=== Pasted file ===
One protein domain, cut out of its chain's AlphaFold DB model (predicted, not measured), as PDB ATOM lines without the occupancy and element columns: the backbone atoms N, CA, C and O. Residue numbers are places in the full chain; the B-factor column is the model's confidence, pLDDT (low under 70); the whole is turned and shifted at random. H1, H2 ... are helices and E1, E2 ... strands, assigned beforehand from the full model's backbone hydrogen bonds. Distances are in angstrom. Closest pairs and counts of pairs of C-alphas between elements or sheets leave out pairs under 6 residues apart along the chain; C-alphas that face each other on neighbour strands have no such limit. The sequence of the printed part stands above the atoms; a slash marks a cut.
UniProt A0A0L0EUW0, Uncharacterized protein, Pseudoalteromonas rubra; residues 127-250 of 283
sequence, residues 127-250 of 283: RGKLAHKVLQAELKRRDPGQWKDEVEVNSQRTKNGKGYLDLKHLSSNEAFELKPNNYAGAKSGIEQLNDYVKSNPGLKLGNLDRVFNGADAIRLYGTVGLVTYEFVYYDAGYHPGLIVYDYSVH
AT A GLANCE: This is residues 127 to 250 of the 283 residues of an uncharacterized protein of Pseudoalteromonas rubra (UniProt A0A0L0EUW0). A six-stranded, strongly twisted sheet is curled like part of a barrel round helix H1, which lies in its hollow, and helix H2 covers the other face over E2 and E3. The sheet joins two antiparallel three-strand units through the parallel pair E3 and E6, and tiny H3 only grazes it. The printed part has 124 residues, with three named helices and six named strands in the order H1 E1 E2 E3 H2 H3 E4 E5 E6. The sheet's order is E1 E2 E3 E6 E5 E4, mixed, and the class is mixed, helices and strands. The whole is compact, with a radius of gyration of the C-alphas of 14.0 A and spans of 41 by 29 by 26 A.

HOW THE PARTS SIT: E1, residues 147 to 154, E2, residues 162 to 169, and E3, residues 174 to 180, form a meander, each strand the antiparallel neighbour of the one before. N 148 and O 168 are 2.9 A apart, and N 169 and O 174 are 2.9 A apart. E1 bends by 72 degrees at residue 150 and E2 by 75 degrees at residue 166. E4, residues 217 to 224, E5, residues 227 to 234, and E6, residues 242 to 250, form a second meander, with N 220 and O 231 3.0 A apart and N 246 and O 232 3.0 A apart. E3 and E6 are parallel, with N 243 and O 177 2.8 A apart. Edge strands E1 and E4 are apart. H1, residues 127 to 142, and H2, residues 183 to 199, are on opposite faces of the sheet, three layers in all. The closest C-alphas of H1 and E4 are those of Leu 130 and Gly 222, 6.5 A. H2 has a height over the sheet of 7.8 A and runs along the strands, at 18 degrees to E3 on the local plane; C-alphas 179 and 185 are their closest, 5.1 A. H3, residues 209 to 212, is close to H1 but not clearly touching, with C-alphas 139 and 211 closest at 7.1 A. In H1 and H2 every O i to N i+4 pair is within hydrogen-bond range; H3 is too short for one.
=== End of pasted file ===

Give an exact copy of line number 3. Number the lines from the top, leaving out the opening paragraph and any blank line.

AT A GLANCE: This is residues 127 to 250 of the 283 residues of an uncharacterized protein of Pseudoalteromonas rubra (UniProt A0A0L0EUW0). A six-stranded, strongly twisted sheet is curled like part of a barrel round helix H1, which lies in its hollow, and helix H2 covers the other face over E2 and E3. The sheet joins two antiparallel three-strand units through the parallel pair E3 and E6, and tiny H3 only grazes it. The printed part has 124 residues, with three named helices and six named strands in the order H1 E1 E2 E3 H2 H3 E4 E5 E6. The sheet's order is E1 E2 E3 E6 E5 E4, mixed, and the class is mixed, helices and strands. The whole is compact, with a radius of gyration of the C-alphas of 14.0 A and spans of 41 by 29 by 26 A.